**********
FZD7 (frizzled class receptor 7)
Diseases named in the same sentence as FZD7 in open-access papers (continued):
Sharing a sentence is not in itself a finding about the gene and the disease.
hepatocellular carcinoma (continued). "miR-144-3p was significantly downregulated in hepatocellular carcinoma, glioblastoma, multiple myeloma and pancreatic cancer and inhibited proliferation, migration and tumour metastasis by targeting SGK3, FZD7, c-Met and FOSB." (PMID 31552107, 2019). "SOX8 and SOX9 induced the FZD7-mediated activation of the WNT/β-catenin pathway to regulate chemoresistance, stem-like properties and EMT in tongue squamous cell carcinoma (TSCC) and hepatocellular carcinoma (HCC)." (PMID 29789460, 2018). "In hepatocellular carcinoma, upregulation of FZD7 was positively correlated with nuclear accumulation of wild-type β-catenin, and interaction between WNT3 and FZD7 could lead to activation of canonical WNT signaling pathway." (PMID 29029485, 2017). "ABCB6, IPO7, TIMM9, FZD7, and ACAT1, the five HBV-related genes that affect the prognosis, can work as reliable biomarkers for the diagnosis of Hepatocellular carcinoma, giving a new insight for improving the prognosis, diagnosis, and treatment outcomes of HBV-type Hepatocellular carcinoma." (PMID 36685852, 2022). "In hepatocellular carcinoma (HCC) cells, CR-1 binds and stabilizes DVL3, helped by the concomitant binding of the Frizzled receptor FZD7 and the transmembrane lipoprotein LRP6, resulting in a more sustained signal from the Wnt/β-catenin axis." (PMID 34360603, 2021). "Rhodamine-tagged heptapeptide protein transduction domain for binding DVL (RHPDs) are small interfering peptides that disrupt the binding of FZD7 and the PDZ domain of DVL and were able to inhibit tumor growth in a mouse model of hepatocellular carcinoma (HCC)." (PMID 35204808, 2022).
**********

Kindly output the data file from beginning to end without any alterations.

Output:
FZD7 (frizzled class receptor 7)
Diseases named in the same sentence as FZD7 in open-access papers (continued):
Sharing a sentence is not in itself a finding about the gene and the disease.
hepatocellular carcinoma (continued). "miR-144-3p was significantly downregulated in hepatocellular carcinoma, glioblastoma, multiple myeloma and pancreatic cancer and inhibited proliferation, migration and tumour metastasis by targeting SGK3, FZD7, c-Met and FOSB." (PMID 31552107, 2019). "SOX8 and SOX9 induced the FZD7-mediated activation of the WNT/β-catenin pathway to regulate chemoresistance, stem-like properties and EMT in tongue squamous cell carcinoma (TSCC) and hepatocellular carcinoma (HCC)." (PMID 29789460, 2018). "In hepatocellular carcinoma, upregulation of FZD7 was positively correlated with nuclear accumulation of wild-type β-catenin, and interaction between WNT3 and FZD7 could lead to activation of canonical WNT signaling pathway." (PMID 29029485, 2017). "ABCB6, IPO7, TIMM9, FZD7, and ACAT1, the five HBV-related genes that affect the prognosis, can work as reliable biomarkers for the diagnosis of Hepatocellular carcinoma, giving a new insight for improving the prognosis, diagnosis, and treatment outcomes of HBV-type Hepatocellular carcinoma." (PMID 36685852, 2022). "In hepatocellular carcinoma (HCC) cells, CR-1 binds and stabilizes DVL3, helped by the concomitant binding of the Frizzled receptor FZD7 and the transmembrane lipoprotein LRP6, resulting in a more sustained signal from the Wnt/β-catenin axis." (PMID 34360603, 2021). "Rhodamine-tagged heptapeptide protein transduction domain for binding DVL (RHPDs) are small interfering peptides that disrupt the binding of FZD7 and the PDZ domain of DVL and were able to inhibit tumor growth in a mouse model of hepatocellular carcinoma (HCC)." (PMID 35204808, 2022).